Cigarette Smoking And Its Health Risks
Why do I need to know about the health risks of cigarette smoking?
Cigarette Smoking And Its Health Risks Care Guide
- Cigarette Smoking And Its Health Risks
- En Espanol
Cigarette smoking is the most preventable cause of illness and death. Cigarettes are filled with nicotine, which acts like a poison in your body.
What are the health risks of cigarette smoking?
You may have breathing problems that make it difficult for you to do daily activities or play sports. You have a higher risk of bone fractures because smoking can cause osteoporosis (brittle bones). If you fall asleep with a lit cigarette, you can start a fire. Cigarette smoking can also cause the following health problems:
- Cancer: Smoking increases your risk of many kinds of cancer. The most common cancers are lung, lip, mouth, or throat cancer.
- Heart and blood vessel disease: The nicotine in tobacco causes an increase in your heart rate and blood pressure. Nicotine also causes your blood vessels to narrow. This can lead to blood clots in your heart or brain and cause a heart attack or stroke. Cigarette smoke has carbon monoxide in it. This can decrease the amount of oxygen flowing to your heart and other organs.
- Lung disease: The chemicals in cigarette smoke can damage your lungs. This causes a buildup of dirt and waste products in your lungs. Many people who smoke have a long-term cough as a result. Cigarette smoking may also cause long-term lung infections or diseases, such as asthma, emphysema, or chronic bronchitis. You are also at higher risk for respiratory illnesses, such as colds or pneumonia.
- Gastrointestinal disease: Cigarette smoking increases the amount of acid in your stomach. This can cause an ulcer or gastric reflux.
- Women and smoking: You have a higher risk of heart and blood vessel disease if you smoke and take birth control pills. The risk is more serious is you are 35 years or older. You may have a harder time getting pregnant if you smoke. If you are pregnant and smoke, you have a higher risk of miscarriage or having a stillborn baby. Babies born to mothers who smoke often weigh less and are at higher risk of Sudden Infant Death Syndrome (SIDS).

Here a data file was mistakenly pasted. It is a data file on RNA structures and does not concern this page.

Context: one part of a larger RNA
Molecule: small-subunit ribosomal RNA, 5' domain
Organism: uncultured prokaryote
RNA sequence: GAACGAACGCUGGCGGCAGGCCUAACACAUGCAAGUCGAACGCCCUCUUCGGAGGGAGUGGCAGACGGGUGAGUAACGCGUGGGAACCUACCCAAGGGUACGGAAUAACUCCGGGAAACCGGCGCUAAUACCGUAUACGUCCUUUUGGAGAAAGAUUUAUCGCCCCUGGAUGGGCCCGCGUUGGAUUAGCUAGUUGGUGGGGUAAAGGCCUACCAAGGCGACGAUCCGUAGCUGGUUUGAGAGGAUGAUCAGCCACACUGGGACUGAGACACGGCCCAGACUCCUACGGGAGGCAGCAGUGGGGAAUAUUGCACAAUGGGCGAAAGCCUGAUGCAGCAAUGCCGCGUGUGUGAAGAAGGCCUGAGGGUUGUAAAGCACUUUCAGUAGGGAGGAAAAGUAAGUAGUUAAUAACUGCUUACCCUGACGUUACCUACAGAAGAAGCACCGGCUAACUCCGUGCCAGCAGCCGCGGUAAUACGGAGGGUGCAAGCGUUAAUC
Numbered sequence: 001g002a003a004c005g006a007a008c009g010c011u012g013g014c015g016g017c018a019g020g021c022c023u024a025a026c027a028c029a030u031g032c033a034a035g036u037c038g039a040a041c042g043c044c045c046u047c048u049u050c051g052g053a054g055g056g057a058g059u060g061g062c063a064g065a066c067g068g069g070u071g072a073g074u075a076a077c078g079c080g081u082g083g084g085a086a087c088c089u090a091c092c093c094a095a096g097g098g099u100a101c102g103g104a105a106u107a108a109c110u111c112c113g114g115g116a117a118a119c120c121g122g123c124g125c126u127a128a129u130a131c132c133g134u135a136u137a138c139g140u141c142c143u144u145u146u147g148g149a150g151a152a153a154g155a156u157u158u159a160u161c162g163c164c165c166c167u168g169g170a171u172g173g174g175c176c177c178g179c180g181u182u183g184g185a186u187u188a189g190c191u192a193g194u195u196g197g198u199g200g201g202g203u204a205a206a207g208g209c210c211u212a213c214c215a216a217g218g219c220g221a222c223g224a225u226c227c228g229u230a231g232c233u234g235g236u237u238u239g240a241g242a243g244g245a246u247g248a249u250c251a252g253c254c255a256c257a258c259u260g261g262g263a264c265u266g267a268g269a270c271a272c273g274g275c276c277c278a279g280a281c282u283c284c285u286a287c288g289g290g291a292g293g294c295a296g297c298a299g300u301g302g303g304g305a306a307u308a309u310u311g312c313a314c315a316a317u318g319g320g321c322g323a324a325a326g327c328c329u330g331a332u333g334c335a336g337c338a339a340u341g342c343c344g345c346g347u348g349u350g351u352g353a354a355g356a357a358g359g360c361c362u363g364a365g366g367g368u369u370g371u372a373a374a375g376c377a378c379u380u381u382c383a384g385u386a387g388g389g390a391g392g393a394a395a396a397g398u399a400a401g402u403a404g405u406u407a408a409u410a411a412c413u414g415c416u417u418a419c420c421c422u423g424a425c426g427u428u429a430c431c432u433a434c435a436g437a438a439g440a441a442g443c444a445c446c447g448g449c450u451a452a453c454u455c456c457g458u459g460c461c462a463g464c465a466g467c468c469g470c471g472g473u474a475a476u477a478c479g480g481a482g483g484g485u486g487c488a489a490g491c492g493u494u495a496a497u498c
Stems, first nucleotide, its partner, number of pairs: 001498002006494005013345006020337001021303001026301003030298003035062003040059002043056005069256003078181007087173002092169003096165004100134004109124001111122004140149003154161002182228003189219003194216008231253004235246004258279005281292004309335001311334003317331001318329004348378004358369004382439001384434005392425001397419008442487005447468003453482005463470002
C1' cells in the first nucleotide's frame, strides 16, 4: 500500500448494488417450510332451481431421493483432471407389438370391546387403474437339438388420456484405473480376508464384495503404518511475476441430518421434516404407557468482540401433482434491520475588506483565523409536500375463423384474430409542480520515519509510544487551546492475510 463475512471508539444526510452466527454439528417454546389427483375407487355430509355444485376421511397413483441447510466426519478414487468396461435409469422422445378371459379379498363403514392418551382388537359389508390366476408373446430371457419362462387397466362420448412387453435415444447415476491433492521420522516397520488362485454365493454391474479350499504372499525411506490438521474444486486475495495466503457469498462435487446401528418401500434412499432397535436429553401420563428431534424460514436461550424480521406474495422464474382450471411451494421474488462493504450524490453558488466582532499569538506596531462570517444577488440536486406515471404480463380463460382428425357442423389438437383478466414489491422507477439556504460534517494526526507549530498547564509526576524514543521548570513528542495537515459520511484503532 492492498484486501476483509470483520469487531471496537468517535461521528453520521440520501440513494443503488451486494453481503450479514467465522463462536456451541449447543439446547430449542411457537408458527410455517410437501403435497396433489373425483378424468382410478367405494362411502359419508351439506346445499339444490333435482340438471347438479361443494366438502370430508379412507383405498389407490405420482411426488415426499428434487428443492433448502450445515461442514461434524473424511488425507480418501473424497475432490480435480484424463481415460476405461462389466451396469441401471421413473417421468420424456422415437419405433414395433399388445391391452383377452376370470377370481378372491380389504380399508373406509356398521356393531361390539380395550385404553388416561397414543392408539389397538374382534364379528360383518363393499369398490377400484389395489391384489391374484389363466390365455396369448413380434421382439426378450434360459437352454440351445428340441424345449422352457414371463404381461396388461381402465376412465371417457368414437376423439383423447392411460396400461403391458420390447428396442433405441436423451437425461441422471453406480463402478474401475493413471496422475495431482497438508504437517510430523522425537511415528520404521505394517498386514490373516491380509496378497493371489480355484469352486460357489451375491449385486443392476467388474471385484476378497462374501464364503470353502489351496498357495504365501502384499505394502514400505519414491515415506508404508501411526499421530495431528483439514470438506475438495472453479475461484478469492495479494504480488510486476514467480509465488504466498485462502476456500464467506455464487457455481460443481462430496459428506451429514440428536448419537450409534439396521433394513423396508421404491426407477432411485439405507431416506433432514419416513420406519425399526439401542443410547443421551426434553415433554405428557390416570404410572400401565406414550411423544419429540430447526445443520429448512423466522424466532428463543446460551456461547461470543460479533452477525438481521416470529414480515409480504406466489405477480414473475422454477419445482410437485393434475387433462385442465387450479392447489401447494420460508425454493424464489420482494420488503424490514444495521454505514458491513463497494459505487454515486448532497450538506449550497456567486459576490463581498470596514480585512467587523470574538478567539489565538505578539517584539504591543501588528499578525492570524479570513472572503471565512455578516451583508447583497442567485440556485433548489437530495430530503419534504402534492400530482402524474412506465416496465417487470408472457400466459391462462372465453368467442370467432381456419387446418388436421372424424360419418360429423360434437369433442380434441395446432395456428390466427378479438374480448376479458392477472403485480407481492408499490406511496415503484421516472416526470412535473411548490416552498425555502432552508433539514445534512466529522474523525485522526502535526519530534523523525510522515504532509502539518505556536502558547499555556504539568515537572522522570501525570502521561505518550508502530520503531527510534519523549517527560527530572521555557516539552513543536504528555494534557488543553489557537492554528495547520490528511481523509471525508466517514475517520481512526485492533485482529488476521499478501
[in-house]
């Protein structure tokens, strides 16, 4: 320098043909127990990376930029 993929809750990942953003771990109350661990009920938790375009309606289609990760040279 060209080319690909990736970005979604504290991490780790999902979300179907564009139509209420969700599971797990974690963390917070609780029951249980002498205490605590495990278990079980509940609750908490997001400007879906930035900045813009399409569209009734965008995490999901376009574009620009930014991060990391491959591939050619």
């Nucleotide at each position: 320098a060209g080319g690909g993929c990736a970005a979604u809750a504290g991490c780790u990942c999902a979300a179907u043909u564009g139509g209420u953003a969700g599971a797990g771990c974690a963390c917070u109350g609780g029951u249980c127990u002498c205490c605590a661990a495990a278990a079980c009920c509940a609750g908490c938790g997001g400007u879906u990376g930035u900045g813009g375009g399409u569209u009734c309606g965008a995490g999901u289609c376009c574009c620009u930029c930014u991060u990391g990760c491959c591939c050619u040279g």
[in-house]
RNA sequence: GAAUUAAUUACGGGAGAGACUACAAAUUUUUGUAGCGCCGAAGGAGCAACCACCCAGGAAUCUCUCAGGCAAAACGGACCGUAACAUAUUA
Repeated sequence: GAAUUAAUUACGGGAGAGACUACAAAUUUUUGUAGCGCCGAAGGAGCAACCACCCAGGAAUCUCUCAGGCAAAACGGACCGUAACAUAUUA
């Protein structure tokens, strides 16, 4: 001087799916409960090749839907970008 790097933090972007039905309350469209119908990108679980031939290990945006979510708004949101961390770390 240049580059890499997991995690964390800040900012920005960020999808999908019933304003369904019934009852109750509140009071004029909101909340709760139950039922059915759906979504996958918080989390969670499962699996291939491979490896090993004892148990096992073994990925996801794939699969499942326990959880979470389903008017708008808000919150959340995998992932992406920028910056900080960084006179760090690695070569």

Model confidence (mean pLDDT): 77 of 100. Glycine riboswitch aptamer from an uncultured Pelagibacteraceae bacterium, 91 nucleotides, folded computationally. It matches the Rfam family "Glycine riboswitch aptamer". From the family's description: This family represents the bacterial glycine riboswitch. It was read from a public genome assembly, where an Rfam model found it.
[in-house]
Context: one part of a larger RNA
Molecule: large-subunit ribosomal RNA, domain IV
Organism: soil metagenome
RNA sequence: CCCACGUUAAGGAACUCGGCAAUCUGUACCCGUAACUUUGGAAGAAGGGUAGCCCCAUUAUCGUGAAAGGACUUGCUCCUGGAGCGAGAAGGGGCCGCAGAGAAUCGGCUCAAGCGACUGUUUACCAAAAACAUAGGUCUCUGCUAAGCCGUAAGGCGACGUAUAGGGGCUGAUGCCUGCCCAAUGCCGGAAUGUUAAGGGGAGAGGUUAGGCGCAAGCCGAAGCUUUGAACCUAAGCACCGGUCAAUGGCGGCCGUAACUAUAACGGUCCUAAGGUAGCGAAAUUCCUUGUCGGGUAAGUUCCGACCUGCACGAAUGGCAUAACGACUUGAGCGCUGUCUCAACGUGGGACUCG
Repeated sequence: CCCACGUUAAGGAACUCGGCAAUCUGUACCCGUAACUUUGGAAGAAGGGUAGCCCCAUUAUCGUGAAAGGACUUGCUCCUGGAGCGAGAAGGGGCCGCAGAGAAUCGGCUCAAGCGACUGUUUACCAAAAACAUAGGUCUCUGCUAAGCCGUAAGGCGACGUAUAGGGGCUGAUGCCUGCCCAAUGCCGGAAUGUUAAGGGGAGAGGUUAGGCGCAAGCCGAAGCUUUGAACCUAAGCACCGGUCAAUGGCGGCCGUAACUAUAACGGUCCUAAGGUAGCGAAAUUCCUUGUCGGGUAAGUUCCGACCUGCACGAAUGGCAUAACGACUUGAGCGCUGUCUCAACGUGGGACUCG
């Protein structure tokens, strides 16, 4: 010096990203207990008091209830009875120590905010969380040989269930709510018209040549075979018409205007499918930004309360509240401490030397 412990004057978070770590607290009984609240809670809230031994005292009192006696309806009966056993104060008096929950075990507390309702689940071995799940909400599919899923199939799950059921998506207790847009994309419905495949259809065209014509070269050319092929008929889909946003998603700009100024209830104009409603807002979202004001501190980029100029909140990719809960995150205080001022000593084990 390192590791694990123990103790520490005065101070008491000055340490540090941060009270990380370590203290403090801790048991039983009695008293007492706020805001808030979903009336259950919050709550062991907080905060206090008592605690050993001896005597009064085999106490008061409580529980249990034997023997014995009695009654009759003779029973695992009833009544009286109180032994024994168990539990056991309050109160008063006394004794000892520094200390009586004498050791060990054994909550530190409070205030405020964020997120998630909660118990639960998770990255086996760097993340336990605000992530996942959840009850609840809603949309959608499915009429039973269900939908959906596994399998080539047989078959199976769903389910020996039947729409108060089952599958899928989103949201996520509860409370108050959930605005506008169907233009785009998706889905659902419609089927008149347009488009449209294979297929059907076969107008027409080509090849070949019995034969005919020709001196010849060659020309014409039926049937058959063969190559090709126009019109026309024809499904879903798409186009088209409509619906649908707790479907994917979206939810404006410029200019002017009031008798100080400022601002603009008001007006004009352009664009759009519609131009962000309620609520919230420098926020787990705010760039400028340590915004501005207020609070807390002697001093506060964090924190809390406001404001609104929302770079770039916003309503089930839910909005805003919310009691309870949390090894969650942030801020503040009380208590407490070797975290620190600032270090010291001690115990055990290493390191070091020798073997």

Why should I quit smoking?
Your health will improve and your risks for many diseases will decrease. Your breath, clothes, and hair will no longer smell like smoke. Tobacco will no longer stain your teeth. Tobacco smoke is dangerous to others. If you quit, you will decrease the risks to those around you, such as your children or family members.
Where can I go for support and more information?
There are many ways to quit smoking. Some may work better for you than others. Your caregiver can help you find the best plan to quit.
Phone: 1- 800 - 784-8669
Web Address: www.smokefree.gov
- American Lung Association
1301 Pennsylvania Ave. NW
Washington , DC 20004
Phone: 1- 202 - 785-3355
Phone: 1- 800 - 548-8252
Web Address: www.lung.org
You have the right to help plan your care. Learn about your health condition and how it may be treated. Discuss treatment options with your caregivers to decide what care you want to receive. You always have the right to refuse treatment.
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The above information is an educational aid only. It is not intended as medical advice for individual conditions or treatments. Talk to your doctor, nurse or pharmacist before following any medical regimen to see if it is safe and effective for you.